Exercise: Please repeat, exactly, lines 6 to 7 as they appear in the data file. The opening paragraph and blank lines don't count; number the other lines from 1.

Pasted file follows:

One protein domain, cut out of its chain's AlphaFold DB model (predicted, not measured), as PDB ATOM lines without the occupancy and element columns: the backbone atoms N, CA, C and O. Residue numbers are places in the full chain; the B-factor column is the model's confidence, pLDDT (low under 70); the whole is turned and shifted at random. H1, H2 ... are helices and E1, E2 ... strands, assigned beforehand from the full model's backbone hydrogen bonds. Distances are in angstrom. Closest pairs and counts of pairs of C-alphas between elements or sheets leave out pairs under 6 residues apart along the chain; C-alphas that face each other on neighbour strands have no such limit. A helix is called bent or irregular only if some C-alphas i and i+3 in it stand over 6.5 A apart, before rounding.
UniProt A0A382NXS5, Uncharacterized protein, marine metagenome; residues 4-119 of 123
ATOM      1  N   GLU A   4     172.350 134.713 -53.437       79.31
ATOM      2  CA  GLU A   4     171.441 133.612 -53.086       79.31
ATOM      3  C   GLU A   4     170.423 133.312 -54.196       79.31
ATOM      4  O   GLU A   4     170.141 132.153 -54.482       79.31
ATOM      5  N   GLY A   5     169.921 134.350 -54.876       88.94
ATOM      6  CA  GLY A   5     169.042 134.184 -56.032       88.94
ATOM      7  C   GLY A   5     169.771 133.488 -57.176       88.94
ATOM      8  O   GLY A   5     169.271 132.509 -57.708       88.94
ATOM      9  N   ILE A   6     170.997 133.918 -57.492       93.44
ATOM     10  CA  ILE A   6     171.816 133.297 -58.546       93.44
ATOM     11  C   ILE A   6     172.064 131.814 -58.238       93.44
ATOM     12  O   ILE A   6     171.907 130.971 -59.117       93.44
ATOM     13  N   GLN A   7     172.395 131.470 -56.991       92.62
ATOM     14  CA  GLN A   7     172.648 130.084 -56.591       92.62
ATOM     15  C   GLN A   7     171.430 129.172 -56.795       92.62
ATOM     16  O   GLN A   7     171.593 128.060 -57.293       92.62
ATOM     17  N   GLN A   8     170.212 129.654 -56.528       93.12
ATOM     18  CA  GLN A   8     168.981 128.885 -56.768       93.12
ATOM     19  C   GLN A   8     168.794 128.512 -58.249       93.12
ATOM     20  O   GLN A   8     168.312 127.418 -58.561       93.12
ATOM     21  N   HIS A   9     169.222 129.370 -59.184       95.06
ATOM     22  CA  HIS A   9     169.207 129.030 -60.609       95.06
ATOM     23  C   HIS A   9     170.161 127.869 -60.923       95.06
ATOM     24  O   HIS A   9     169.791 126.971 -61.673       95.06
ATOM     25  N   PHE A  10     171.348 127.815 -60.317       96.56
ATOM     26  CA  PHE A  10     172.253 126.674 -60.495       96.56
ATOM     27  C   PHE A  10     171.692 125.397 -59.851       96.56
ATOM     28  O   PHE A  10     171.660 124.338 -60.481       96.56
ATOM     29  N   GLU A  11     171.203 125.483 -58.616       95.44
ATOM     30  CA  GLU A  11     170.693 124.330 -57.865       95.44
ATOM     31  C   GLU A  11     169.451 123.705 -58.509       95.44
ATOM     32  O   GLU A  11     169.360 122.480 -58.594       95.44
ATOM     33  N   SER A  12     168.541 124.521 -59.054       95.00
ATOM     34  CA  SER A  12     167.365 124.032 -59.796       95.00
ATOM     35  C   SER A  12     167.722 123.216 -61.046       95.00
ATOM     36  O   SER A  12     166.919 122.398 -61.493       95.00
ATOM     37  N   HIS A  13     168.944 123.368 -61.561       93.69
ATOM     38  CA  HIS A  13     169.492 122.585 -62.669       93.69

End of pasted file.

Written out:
ATOM      5  N   GLY A   5     169.921 134.350 -54.876       88.94
ATOM      6  CA  GLY A   5     169.042 134.184 -56.032       88.94